In addition, PetDB has expanded its scope to include the Deep Lithosphere xenolith dataset. Over 230,000 chemical values from the Deep Lithosphere dataset have been recently merged with PetDB, bringing new data such as model age and model temperature data into PetDB. The merger simplifies access to the EarthChem data holdings.
Let us know what other types of datasets you would like included in the PetDB database by emailing email@example.com.Tags:
"Developing a Cyberinfrastructure Vision for Petrology & Geochemistry"
When: March 6/7, 2013
Where: National Museum of Natural History, Washington, DC
This workshop will bring together research scientists, data managers, sample curators, and information technology specialists to develop a vision for an advanced knowledge management system that will transform the way petrological and geochemical data and samples are acquired and used.
The workshop will provide guidance to the NSF EarthCube initiative to design and develop the architecture of an Earth Science cyberinfrastructure that is aligned with the end-users’ needs for data and sample access, software tools, computing capabilities, and policies and procedures that not only support, but transform the conduct of science while addressing scientists' concerns regarding data quality, data sharing, data citation, intellectual property, and career advancement.
Registration is now closed. Please contact Kerstin Lehnert.
For information how to participate online: Click here
- List of scenarios (html)
- Google Folder with science scenarios contributions (individual files)
- Compilation of all science scenarios (.pdf)
Wednesday, March 6, 2013
- 08:00 am Continental breakfast
- 08:30 am Introduction
- Welcome (E. Cottrell & NMNH Director Kirk Johnson)
- EarthCube: Vision & Goals (NSF
- Workshop Goals and Background (K. Lehnert) [pdf]
- 09:00 – 10:00 am Invited presentations: Major scientific challenges, present data & cyber constraints, and future opportunities.
- 10:00 – 10:30 am EarthCube Survey Results (J. Gutcher-Gershenfeld) [pdf]
- 10:30 – 10:40 am Introduction to breakout sessions, establish breakout groups
- 10:40 -11:00 am Coffee break and move to breakout rooms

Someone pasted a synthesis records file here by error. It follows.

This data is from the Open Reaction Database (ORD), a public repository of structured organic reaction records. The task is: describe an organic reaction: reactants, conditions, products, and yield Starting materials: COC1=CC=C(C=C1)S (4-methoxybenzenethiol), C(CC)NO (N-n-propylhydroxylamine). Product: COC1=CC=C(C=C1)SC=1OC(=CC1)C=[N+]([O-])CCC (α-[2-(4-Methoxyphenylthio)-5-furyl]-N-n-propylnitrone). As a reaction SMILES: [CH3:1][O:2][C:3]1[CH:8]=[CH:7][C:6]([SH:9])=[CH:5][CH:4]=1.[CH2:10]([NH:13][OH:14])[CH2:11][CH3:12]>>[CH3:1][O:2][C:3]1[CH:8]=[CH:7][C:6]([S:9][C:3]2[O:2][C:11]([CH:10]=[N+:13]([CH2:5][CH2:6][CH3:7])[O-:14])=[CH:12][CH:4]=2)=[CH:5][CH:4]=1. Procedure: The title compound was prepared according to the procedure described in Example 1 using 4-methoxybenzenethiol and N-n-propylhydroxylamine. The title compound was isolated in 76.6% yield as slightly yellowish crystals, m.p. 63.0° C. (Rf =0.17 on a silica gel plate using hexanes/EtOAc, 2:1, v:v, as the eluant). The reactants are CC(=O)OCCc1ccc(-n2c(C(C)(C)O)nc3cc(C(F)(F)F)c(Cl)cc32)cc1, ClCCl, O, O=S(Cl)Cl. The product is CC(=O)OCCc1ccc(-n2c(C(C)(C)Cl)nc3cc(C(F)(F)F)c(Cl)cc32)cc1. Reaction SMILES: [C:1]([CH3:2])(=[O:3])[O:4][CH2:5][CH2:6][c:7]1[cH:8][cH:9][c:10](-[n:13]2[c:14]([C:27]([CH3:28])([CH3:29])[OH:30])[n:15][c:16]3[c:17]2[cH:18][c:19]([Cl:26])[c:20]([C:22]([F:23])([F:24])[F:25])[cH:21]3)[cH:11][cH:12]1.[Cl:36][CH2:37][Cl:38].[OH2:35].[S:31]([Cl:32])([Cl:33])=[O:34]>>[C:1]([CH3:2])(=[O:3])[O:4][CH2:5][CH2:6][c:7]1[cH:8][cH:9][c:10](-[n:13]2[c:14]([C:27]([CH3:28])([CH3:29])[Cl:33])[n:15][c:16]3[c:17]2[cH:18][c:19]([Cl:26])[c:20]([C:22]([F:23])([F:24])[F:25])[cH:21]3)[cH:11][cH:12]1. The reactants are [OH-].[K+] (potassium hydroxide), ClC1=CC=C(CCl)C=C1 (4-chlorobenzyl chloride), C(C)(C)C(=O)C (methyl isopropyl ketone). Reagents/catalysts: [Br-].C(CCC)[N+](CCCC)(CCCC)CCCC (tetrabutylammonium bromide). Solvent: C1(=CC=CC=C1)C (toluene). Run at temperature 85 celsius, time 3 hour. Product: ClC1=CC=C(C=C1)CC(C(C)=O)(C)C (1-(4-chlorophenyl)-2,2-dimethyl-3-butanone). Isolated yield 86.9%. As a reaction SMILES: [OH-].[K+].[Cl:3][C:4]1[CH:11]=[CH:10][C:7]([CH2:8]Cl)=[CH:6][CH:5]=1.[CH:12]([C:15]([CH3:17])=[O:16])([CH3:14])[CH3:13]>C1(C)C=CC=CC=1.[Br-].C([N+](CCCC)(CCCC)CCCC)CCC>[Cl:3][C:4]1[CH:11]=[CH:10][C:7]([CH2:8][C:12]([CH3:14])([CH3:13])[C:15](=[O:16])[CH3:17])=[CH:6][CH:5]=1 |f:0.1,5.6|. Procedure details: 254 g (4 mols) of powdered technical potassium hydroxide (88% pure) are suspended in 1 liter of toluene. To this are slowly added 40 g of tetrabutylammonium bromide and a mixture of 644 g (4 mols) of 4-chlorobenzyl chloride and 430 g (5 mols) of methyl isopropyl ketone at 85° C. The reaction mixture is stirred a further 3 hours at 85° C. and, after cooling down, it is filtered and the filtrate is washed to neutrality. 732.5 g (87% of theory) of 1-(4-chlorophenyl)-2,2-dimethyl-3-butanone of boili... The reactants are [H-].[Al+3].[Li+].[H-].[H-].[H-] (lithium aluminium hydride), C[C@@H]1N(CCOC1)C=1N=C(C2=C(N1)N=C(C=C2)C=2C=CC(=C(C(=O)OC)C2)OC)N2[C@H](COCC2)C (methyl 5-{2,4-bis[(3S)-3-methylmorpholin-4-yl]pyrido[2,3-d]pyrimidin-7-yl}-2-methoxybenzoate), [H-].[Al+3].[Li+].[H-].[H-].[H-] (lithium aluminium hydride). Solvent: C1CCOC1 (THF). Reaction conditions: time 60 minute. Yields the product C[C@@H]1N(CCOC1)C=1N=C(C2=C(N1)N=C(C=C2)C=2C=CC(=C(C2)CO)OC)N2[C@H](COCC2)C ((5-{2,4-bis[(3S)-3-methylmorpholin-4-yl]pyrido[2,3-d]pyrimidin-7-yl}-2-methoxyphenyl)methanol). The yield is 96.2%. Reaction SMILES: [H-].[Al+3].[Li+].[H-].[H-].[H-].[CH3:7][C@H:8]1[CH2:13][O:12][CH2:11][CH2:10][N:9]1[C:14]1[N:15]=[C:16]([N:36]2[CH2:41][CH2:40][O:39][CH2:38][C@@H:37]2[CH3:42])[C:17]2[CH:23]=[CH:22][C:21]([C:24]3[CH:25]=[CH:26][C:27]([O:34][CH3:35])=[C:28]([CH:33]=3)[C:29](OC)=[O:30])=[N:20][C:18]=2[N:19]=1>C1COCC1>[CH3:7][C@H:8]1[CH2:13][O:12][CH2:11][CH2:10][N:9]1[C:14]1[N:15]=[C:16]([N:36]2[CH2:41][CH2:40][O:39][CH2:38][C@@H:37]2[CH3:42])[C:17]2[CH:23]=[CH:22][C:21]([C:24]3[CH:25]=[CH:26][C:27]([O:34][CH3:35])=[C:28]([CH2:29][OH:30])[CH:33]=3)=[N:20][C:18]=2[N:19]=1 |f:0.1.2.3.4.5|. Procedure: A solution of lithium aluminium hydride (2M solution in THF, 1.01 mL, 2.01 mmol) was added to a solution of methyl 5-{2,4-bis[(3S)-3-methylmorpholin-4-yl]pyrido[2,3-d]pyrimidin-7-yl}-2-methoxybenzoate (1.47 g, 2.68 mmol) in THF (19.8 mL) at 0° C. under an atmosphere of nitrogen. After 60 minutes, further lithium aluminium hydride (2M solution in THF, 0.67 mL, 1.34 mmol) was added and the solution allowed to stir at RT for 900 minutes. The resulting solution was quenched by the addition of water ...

- 11:00 – 12:30 pm Breakout session I: Identify science challenges and the gaps in cyberinfrastructure that are necessary to address them.
- 12:30 – 01:40 pm Lunch in the ECR (w/ introduction of participants). Box lunch provided.
- 01:40 – 02:15 pm Reports from Breakout session I & discussion
- 02:15 – 03:15 pm Breakout Session II: Review and append draft lists of existing Data Systems, Components, and Models; identify needs
- 03:15 – 03:45 pm Coffee Break and move back to plenary room
- 03:45 – 04:45 pm Reports from Breakout session II & discussion/synthesis
- 05:00 – 07:00 pm Reception. Behind-the-scenes tours of NMNH Collections and after-hours access to Geology Gems and Minerals Hall. (Department of Mineral Sciences, 4th Floor of the East Wing, and GGM Hall, second level, off the Rotunda). Tours of the National Gems and Minerals Collection will be a timed, ticketed event.
- 07:00 pm Dinner, on your own.
Thursday, March 7, 2013
- 08:00 am Continental breakfast (ECR)
- 08:30 – 09:15 am Invited Presentations: Cyberinfrastructure Vision.
- Peter Fox (RPI)
- Ilya Zaslavsky (San Diego Supercomputing Center, UCSD)
- 09:15 – 10:00 am Invited Presentation: Science Scenario.
- Leah Cortland (University of South Florida)
- Tim McCoy (Smithsonian Institution) [pdf]
- 10:00 – 10:10 am Establish breakout groups for session III
- 10:10 -10:30 am Coffee break and move to breakout rooms
- 10:30 – 12:00 pm Breakout Session III: Science Scenarios
- 12:00 – 01:00 pm Lunch (ECR). Box lunch provided.
- 01:00 – 01:30 pm Reports from Breakout Session III
- 01:30 – 03:00 pm Synthesis, Next Steps
- 03:00 pm. Adjourn plenary session. Organizing committee and breakout session leaders gather to draft initial report.
Chuck Connor (University of South Florida)
Elizabeth Cottrell (National Museum of Natural History, Smithsonian Institution)
Rajdeep Dasgupta (Rice University)
Kerstin Lehnert (Lamont-Doherty Earth Observatory, Columbia University)
Abani Patra (SUNY Buffalo)
For more information, please contact Kerstin Lehnert.